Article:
Bilqis Abdul-Qaadir, wishes that FIBA would catch up to FIFA
It was the spring of 2014 and Bilqis Abdul-Qaadir had just capped off her college basketball career by leading Indiana State in scoring.
While moving on to graduate school, Abdul-Qaadir’s plan was to play abroad, and she was already taking the next steps to make it happen. She hired an agent, made an online basketball profile and was excited for the next stage of her life. After setting the high school career scoring record for Massachusetts, her dream of playing professionally was in sight.
And then the dream was crushed.
Abdul-Qaadir’s agent told her of FIBA’s headgear policy, which would prevent her from playing in the FIBA-run professional leagues she had been targeting, because the Muslim Abdul-Qaadir wears a hijab.
“It kind of broke my heart,” said Abdul-Qaadir, 24. “I was that close to the dream and then just because of my religious beliefs or something that I wore was going to stop me from playing.”
The policy doesn’t just ban hijabs but all headgear more than five centimeters in width. That means athletes around the world who wear turbans or yarmulkes are also prevented from participating.
“I don’t think it has anything to do with safety hazards or just a piece of material, I think it’s the fact of what I’m representing,” said Abdul-Qaadir, who now travels the country raising awareness of the ban. “They don’t want that affiliated with their organization.”
But after FIFA, the international governing body for soccer, lifted its headgear ban in 2014, FIBA enacted a two-year trial beginning last September that allowed basketball players to play with headgear. But FIBA’s allowance applies only at the national level, and only if a player or team’s national federation has submitted a request to FIBA.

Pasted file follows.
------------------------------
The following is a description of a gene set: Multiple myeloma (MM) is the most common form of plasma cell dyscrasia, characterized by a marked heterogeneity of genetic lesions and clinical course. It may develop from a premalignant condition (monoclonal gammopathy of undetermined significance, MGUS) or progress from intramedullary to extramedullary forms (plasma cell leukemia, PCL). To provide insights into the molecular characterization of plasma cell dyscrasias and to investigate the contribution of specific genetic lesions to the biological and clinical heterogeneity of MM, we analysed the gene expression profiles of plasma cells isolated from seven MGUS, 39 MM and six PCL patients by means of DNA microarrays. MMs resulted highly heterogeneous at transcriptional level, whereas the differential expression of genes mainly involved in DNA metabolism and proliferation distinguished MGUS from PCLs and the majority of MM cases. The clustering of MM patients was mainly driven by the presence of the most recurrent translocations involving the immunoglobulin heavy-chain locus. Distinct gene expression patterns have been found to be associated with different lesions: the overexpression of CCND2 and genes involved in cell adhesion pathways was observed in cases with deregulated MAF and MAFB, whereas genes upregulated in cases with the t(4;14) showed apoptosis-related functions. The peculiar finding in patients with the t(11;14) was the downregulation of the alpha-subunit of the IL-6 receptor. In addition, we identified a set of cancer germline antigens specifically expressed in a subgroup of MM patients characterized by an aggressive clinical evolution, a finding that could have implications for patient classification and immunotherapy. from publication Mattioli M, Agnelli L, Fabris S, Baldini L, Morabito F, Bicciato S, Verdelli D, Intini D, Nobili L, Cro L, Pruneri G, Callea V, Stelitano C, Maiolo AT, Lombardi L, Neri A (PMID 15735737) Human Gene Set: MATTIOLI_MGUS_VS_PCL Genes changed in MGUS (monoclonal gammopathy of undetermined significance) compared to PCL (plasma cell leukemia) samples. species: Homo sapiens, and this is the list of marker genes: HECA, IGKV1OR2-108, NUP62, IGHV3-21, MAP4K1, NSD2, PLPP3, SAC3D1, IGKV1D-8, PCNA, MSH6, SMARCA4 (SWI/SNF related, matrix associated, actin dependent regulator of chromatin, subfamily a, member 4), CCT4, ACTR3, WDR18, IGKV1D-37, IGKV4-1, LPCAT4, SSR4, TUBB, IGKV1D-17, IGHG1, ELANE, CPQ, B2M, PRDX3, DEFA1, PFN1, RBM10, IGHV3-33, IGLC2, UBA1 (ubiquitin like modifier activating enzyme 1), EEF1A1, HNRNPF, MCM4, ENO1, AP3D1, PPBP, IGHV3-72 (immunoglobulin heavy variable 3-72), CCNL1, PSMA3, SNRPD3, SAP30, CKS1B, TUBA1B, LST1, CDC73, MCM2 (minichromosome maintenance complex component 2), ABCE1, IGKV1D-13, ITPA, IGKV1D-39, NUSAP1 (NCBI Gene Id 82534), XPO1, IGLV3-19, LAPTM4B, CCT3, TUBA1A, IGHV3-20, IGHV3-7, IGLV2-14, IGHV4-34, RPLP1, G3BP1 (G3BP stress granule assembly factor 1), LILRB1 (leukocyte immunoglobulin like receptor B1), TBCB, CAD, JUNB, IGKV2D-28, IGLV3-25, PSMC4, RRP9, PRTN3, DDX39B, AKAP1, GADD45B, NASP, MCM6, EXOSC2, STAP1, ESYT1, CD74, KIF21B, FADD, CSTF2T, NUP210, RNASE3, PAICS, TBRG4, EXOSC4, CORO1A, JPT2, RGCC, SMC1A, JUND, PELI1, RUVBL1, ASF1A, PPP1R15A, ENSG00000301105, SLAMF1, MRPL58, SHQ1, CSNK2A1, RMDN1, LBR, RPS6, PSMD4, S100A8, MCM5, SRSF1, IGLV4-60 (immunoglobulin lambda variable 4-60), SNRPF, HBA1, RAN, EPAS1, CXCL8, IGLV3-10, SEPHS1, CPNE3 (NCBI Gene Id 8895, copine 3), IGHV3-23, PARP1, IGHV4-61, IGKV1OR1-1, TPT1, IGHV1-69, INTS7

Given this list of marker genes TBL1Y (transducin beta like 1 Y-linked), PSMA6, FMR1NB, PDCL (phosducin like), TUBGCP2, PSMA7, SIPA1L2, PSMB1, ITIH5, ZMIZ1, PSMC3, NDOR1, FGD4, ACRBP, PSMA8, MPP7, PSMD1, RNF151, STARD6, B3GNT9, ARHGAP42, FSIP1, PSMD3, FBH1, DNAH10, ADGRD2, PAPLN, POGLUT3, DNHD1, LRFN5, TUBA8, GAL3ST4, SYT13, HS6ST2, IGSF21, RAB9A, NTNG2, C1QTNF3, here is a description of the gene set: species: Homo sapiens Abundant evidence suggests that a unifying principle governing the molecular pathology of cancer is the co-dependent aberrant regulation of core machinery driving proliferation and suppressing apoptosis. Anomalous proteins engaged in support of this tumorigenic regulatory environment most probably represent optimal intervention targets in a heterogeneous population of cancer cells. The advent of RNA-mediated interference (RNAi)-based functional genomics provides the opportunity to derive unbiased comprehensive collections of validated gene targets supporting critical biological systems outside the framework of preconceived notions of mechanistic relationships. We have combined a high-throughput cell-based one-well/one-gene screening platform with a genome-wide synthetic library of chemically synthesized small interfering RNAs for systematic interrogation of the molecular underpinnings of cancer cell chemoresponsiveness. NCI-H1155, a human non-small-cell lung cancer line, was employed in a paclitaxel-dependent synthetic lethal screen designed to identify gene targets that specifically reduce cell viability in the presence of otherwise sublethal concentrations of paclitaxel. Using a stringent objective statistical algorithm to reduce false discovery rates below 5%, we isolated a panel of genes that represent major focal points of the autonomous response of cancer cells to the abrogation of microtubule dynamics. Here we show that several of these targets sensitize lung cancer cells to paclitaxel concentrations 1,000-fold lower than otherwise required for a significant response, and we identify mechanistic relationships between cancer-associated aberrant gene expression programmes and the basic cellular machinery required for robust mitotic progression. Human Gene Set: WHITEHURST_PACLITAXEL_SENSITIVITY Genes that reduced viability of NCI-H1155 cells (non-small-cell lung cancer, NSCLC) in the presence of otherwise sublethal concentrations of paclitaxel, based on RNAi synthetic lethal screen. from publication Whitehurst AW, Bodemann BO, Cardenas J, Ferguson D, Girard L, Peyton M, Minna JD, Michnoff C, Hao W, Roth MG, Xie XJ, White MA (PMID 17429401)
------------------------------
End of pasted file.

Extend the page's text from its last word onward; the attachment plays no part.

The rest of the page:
Only a week after the FIBA trial period began, members of the Qatar women’s national team had to withdraw from an international competition, the Asian Games in South Korea, because they refused to remove their hijabs.
USA Basketball CEO and FIBA central board member Jim Tooley told USA TODAY Sports that FIBA would be gathering information during the course of the trial for a report that would be evaluated after the 2016 Summer Olympics in Rio de Janeiro. He said the study was focusing on whether all modifications to uniform pose safety issues, threaten the look and feel of the uniform or impede or enhance the sport in other countries.
Though he noted that USA Basketball has received no request to wear head gear, when asked if the policy limits the opportunities of athletes of certain faiths, he said, “I’m not certain it does or it doesn’t. We have not had that issue here in the United States, and I don’t want to speak to the issues that Muslim countries have experienced.”
For Abdul-Qaadir, who was born in Springfield, Mass., the ban creates many barriers. The policy restricts her from playing in leagues abroad, and even if she had the ability to play for Team USA, she wouldn’t be able to wear her hijab because the team participates in international competitions.